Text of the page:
Sally Yates, the former acting United States attorney general who drew the ire of President Donald Trump for issuing instructions to the Department of Justice not to defend his first “travel ban” executive order, testified that she had two in-person meetings and one phone call with the White House Counsel to discuss concerns about then-national security adviser Michael Flynn.
“We believed Gen. Flynn was compromised in regards to the Russians,” she said.
Yates said that not only was Flynn’s conduct “problematic in it of itself,” but that also both Vice President Mike Pence and the American people had been misled.
“To state the obvious, you don’t want your national security adviser compromised with the Russians,” she said.
Not only did the FBI and Department of Justice know about the conduct, but “the Russians also knew about what Gen. Flynn had done” and that Flynn had misled Pence, Yates said. That created a “compromise situation,” in which the national security adviser could be “blackmailed.”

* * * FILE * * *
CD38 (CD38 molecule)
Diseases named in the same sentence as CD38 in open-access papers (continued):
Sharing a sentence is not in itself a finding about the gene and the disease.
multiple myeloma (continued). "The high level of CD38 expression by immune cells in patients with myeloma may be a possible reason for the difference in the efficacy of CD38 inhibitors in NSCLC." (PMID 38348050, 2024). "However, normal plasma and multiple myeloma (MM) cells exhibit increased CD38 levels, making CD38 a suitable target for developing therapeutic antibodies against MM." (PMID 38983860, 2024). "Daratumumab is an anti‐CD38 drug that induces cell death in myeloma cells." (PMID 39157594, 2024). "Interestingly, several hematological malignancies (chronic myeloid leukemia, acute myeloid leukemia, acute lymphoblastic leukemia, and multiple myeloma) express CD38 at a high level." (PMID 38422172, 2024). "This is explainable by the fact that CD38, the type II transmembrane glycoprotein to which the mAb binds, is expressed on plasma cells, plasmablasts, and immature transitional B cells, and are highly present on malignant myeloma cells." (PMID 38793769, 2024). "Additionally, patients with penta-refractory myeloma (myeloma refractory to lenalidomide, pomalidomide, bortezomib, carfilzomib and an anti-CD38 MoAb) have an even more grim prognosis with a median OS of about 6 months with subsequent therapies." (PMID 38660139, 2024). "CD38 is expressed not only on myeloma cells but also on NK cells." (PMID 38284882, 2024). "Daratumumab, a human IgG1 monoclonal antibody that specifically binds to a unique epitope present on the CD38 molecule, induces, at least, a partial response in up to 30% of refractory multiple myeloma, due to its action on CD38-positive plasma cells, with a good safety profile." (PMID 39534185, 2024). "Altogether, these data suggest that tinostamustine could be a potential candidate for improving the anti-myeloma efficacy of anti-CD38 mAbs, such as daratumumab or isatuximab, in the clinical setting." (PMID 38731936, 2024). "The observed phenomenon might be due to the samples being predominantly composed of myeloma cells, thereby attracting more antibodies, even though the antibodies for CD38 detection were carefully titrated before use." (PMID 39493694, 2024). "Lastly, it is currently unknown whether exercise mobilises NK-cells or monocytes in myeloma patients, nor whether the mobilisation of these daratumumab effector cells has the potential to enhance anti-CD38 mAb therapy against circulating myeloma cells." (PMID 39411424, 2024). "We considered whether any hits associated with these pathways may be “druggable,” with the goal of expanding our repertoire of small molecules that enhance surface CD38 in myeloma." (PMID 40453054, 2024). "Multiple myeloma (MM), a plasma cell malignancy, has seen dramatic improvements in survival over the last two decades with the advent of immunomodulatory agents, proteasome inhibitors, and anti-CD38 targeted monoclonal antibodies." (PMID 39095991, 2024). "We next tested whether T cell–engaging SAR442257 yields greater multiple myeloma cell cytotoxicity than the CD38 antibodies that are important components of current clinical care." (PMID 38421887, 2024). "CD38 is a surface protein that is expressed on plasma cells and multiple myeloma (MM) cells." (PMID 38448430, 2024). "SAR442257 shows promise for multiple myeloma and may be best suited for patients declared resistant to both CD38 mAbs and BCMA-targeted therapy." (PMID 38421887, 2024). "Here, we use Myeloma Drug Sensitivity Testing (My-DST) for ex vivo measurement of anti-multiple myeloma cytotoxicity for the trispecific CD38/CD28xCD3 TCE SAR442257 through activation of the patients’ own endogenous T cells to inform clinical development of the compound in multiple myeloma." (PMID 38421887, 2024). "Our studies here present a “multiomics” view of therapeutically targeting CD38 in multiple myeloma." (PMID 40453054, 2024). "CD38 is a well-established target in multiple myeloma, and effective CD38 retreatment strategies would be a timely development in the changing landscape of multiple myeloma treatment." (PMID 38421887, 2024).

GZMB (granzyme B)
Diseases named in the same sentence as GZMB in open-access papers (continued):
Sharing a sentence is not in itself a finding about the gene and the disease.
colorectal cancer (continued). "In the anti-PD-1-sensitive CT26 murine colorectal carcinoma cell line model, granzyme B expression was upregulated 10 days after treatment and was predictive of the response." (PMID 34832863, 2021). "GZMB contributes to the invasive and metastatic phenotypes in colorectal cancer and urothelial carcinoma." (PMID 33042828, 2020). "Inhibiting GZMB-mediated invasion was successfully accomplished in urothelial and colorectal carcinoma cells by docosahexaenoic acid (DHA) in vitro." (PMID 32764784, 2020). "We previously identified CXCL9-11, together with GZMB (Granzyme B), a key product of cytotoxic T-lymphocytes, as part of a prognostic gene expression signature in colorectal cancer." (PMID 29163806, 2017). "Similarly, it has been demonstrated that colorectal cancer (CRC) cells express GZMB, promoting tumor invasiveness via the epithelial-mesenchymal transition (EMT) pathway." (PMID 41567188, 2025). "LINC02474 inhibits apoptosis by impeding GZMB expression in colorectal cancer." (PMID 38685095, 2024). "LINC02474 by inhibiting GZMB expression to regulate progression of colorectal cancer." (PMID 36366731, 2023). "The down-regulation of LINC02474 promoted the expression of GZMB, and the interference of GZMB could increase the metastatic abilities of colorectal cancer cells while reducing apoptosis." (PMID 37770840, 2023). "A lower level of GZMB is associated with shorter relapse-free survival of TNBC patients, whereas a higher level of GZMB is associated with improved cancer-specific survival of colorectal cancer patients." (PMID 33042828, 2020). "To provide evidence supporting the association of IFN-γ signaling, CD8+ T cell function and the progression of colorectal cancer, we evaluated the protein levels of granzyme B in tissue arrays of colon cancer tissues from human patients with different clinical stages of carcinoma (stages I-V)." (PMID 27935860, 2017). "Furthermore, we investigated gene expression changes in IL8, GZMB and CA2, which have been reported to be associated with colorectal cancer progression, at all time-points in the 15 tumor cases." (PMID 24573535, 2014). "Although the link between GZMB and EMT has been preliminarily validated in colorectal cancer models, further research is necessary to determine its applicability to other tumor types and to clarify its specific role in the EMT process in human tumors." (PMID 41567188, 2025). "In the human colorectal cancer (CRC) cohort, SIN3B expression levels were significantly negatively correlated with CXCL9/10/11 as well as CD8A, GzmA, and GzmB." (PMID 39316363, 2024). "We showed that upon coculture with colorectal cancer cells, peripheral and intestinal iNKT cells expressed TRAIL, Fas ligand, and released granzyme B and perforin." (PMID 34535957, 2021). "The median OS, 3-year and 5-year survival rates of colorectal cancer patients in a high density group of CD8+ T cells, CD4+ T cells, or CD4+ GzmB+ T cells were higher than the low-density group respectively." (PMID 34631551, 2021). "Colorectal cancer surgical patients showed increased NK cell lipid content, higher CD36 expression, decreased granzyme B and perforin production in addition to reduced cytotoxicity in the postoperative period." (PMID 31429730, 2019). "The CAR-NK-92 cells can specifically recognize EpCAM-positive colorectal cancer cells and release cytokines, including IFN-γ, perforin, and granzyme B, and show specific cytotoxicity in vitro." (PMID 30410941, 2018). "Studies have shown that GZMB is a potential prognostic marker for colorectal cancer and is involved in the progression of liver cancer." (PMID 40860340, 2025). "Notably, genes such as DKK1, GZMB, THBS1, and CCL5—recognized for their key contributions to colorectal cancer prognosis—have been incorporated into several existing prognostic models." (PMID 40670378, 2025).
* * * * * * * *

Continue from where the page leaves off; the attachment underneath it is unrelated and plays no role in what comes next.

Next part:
Yates is testifying today before the Senate Judiciary Committee, alongside former Director of National Intelligence James Clapper, as part of its investigation into Russian interference in last year’s presidential election.
“Many of the topics of interest today concern classified information that I cannot address in this public setting, either directly or indirectly,” she said during her opening remarks.
During that time, her office was probing the relationship between Russian officials and then-National Security Adviser Michael Flynn.
After Flynn’s forced resignation in February, it emerged that Yates privately brought concerns about the retired lieutenant general to the White House, informing the administration that Flynn may have misled officials about conversations…